Some obvious holes in interior minister’s narrative

Handling blowback of the Abbass Town tragedy was not his responsibility.

Nusrat Javeed March 06, 2013
Nusrat Javeed

The fast track rise of Rehman Malik in multiple fields will surge like an iconic success story, if you consider it with a non-judgmental mind. Spinning credible stories as the federal minister of interior seems beyond his capacity, though. Yet he keeps trying.

In the heat of fuming speeches that national assembly members were delivering on ruthless targeting of Shias in Quetta and Karachi, the interior minister walked in the house “Give me a day,” he pleaded, “and I will provide you complete information on the killings of Hazaras and the deadly attack on Abbass Town.”

Promising nothing but the whole truth, he struggled hard to make the legislators understand that maintaining law and order in the provinces was not his responsibility. He can only pass on things that the intelligence agencies collect on possible targets and ask the FIA and Rangers to cooperate with local police when asked. Handling blowback of the Abbass Town tragedy was not his responsibility. Yet, he rushed to Karachi after its happening. Many hours of brainstorming with Chief Minister and the rest during his stay in Karachi have finally led to the launch of a full swing operation to cleanse Karachi of potential terrorists. “You will soon see its results,” he promised.

Rehman Malik was never subtle or implicit in vending the allegation that the PML-N government of Punjab acted shy, if not complicit, to act against some hardened activists of the Lashkar-e-Jhangvi (LeJ). They select targets while comfortably sitting in various towns of Punjab and then slip into Sindh and Balochistan to execute them. “Summon the Punjab Chief Minister to a national assembly sitting and I will confront him with facts,” he thundered with a brave face.

I am not sure whether the national assembly will dare to summon Shahbaz Sharif to take questions from Rehman Malik. Carefully listening to his speech, however, I could instantly spot some obvious holes in his narrative. The interior minister, for example, repeatedly stressed that the TTP had not been involved in the killings of Quetta and Karachi. LeJ was the main culprit and it continues to stage chaos generating incidents to prevent holding of elections on time.

Now the question: Why the PML-N government in Punjab should protect or act lenient to viciously driven characters who do not want holding of another election in Pakistan? Forget the results of recent public opinion surveys and randomly talk to people in the streets, anywhere in Pakistan. Most people will tell you that Nawaz Sharif’s party seems set to win the next election. The PML-N has to be recklessly stupid for spoiling its chances by protecting those who want to prevent polls by exploding bombs in Quetta and Karachi.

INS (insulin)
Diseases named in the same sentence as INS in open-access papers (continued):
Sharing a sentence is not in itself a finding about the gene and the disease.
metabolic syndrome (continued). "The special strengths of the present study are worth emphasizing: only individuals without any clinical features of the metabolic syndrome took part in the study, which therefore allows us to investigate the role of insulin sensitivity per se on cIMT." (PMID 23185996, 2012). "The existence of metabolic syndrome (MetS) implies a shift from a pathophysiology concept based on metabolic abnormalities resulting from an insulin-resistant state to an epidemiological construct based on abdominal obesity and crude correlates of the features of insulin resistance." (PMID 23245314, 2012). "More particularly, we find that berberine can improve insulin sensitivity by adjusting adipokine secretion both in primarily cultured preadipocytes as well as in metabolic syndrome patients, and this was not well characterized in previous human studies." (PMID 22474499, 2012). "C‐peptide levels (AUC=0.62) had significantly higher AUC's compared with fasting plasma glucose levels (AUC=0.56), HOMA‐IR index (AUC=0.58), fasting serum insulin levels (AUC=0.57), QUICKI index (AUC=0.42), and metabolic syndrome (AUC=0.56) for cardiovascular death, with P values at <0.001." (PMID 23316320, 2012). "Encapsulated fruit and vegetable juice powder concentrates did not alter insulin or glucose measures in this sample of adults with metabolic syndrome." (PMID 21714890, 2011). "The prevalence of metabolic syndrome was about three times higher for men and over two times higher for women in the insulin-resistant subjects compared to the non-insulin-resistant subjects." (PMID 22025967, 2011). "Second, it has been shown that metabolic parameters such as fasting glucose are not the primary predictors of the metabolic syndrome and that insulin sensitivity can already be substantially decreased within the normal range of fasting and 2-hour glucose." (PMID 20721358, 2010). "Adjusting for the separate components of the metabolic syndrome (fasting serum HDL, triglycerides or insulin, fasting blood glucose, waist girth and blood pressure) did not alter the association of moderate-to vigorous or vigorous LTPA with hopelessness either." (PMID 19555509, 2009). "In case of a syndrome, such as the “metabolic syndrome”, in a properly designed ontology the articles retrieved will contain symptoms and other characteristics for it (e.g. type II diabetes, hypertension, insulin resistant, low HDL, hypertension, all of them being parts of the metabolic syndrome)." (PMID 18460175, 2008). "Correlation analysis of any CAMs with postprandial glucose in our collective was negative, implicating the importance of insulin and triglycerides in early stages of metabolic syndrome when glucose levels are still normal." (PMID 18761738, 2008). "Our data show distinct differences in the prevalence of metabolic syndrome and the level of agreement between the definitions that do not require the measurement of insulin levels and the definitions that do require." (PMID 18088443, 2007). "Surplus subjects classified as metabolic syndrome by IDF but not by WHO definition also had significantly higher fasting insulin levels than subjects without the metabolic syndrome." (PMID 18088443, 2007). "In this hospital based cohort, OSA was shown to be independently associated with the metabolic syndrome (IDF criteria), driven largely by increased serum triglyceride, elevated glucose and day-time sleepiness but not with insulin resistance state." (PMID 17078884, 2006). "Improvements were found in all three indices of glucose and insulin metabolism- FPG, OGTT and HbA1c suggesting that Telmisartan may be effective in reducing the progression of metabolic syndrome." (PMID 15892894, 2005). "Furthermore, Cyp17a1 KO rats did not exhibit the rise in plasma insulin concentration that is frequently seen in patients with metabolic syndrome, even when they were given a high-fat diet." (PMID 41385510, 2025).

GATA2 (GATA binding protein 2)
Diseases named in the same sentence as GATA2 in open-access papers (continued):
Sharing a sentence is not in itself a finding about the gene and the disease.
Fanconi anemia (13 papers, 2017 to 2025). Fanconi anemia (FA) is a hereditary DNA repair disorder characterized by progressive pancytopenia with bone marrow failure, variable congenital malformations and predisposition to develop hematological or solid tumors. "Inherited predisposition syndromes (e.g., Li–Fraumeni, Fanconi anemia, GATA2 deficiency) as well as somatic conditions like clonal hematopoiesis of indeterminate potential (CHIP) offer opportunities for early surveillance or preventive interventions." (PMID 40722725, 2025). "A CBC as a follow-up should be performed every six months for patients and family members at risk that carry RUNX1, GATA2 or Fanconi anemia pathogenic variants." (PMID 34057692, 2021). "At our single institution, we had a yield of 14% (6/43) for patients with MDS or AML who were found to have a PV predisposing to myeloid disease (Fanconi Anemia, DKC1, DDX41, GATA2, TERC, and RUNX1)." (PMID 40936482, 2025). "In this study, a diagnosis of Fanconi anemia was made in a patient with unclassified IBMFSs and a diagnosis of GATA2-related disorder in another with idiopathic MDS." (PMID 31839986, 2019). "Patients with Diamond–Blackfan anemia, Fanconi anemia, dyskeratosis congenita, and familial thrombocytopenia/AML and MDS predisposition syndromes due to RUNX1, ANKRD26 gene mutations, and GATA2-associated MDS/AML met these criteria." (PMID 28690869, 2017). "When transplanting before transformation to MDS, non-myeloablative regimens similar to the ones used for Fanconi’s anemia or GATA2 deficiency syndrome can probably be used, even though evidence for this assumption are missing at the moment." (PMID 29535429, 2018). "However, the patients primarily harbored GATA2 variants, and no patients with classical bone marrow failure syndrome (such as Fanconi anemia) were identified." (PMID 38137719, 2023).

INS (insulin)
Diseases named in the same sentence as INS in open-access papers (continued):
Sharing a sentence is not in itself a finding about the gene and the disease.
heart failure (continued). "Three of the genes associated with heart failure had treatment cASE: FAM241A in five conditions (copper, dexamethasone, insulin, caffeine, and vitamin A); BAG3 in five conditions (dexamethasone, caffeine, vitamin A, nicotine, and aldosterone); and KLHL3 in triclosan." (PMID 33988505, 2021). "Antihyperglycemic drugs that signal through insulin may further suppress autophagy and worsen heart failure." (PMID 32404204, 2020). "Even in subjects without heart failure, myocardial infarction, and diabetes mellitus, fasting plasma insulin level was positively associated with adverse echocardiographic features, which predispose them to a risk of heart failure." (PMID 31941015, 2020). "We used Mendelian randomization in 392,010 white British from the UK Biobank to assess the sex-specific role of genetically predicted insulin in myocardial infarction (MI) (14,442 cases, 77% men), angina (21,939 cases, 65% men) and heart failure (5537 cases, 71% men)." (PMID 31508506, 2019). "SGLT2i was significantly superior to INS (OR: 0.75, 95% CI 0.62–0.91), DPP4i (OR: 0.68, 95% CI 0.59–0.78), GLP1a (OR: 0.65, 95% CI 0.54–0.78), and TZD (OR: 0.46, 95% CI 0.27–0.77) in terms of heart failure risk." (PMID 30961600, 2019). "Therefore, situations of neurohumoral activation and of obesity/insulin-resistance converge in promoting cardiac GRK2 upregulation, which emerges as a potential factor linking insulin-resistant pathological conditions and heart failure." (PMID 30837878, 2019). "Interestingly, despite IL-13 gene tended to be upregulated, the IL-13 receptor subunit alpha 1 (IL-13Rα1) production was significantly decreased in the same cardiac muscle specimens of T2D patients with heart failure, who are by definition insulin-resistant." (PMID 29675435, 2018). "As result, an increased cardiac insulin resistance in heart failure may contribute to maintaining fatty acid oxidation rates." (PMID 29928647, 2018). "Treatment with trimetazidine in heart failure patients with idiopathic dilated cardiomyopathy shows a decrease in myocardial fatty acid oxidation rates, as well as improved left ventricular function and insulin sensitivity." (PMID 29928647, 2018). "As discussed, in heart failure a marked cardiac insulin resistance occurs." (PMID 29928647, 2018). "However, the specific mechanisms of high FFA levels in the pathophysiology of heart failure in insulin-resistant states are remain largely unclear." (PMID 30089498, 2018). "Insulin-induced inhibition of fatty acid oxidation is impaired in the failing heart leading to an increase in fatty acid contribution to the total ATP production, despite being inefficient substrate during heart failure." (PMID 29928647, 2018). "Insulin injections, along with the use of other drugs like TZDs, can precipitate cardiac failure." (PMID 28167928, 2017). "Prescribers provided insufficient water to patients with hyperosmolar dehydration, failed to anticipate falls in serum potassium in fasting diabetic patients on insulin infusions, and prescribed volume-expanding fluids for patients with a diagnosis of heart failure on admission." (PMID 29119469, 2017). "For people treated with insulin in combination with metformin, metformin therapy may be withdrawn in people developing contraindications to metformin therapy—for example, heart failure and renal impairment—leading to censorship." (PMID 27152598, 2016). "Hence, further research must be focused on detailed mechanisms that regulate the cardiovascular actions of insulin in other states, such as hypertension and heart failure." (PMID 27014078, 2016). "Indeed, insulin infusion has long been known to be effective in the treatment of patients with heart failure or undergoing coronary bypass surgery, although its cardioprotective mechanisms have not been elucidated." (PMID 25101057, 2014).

The federal government, the interior minister must know, is fully empowered to dismiss a provincial government, if it fails to establish order in its domain. Rehman Malik should persuade his cabinet colleagues by showing them “the facts” he claims to be having with him for dismissing the government headed by Shahbaz Sharif and let the courts pass the final verdict.

Contrary to the interior minister, Sheikh Waqas Akram had a concrete story to tell. He claimed that the elite force of Punjab was “guarding” a huge signboard in Jhang city that the “proscribed LeJ” had taken over to display its flags and pictures of “activists wanted in heinous crimes.” The story he told deserves probing by media before pressing the Punjab government for clear answers.

No one in this country seems willing to furnish answers, though. Senator Farhatullah Babar inspired vigorous support from some PML-N veterans like Hamza and Zafar Ali Shah while agitating in the upper house for getting no answer to one of his questions, posted three weeks ago. Through this question, Babar simply wanted to know whether any dual national was serving as a judge of the Supreme Court. “The Supreme Court of Pakistan conveyed,” the written reply put by the minister for law and justice stated, “that neither the Constitution nor the Code of Conduct prescribed for the Judges of the Supreme Court, place any embargo.” Utterly baffled and confused over this ambiguous reply senators from all sides kept taking the floor to build a mega story. I prefer not to report it in the interest of safe driving.

Published in The Express Tribune, March 6th, 2013.


Atiq dar | 8 years ago | Reply

Leave aside everything I would Like To Know What The Honoble minister is is up to Why is he travelling to London So frequently Every day about Io to 15 target killer are caught if the law of average is taken All the jails should be full not a single precution What about The disclosures of B B killers Stop the blame Do something to catch the terroist in Pakistan Not from London

Qasim | 8 years ago | Reply

It may appear finger-pointing but the sad fact is that most of the deadly material used in the Karachi and Quetta carnage moved from tribal areas & KPK through Punjab without being detected; how absurd. It is fair to ask why the similar targets in Punjab were spared; there is no smoke without fire. If not a direct accessory, PML(N) cannot be absolved either.

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